; Plomin, DeFries, & Loehlin, 1994
; Simonoff, Pickles, Hewitt, & Silberg, 1995
), parents’ reports of parenting were more similar across siblings than children’s reports of parenting. For parent report of physical discipline, genetically mediated child effects accounted for 9–21%, and the “shared environment” accounted for 62–72% of the variance. In contrast, for child report of physical discipline, genetically mediated child effects accounted for 33–40%, and the “shared environment” accounted for 21–28% of the variance. The authors speculated that the difference in results across reporters may reflect a combination of three processes. First, the parent report results may reflect a desirability bias, i.e., it may be desirable for parents to report treating their children equally. Second, parents may be reporting general discipline strategies more so than actual behavior. Third, children may be highly sensitive to perceived differences in how they are treated. In addition, any rater bias (or the tendency to overrate or underrate physical discipline for both twins) on the part of parents would inflate estimates of C (Hewitt, Silberg, Neale, & Eaves, 1992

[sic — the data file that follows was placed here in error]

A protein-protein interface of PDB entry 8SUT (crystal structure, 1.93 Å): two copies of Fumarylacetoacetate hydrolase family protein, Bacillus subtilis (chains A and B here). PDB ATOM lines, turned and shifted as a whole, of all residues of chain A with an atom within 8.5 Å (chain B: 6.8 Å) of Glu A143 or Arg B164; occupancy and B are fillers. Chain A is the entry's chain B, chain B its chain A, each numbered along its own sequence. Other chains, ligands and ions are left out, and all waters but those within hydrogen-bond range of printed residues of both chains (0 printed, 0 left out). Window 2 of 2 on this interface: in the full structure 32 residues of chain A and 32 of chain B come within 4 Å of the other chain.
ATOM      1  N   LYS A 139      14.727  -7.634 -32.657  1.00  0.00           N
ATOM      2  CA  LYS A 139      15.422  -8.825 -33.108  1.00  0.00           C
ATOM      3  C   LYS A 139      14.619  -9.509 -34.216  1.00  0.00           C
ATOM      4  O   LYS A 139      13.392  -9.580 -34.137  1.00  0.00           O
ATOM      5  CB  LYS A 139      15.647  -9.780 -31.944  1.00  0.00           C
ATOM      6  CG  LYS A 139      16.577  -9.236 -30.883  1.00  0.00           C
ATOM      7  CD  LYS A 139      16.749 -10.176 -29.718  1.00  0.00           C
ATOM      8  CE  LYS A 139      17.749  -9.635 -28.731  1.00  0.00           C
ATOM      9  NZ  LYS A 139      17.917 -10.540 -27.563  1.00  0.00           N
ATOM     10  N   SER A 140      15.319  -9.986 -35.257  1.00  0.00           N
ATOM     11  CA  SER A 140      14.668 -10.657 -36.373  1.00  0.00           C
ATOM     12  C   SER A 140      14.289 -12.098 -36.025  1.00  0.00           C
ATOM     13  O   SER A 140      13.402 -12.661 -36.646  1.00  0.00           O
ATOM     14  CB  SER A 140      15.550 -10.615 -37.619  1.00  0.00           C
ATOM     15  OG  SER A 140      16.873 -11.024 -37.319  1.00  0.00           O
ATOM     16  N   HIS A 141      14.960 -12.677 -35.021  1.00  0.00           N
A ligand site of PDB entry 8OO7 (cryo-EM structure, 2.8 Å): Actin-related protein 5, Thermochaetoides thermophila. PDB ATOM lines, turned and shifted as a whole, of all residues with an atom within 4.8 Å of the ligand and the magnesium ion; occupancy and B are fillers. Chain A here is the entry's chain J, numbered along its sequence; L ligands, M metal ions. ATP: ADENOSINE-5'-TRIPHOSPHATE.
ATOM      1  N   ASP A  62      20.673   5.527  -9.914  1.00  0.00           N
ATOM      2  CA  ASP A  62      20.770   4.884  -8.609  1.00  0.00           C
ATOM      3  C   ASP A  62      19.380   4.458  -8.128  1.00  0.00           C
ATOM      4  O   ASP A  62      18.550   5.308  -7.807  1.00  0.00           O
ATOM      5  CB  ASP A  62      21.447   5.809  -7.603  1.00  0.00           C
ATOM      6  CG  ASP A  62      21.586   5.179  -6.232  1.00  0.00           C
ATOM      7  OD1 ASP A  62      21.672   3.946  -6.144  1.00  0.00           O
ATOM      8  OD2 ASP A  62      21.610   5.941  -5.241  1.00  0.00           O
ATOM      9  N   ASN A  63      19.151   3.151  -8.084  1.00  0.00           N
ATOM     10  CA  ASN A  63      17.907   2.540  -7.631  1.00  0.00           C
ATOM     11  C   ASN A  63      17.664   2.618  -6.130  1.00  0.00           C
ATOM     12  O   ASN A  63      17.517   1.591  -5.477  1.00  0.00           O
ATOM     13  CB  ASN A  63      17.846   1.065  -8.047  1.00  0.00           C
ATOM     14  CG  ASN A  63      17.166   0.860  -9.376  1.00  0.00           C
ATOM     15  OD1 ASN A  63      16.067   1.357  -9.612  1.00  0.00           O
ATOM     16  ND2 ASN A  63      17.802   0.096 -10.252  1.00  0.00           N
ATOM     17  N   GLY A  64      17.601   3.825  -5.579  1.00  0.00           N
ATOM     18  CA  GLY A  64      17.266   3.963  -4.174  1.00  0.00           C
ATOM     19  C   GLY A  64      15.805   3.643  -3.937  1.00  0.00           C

). In contrast, measurement error in one child’s report is likely to be uncorrelated with measurement error in the other twin’s report, increasing E and decreasing A and C.
Jaffee and colleagues (Jaffee, Caspi, Moffitt, & Taylor, 2004
) examined the genetic and environmental influences on physical maltreatment sufficient to injure a child and on corporal punishment via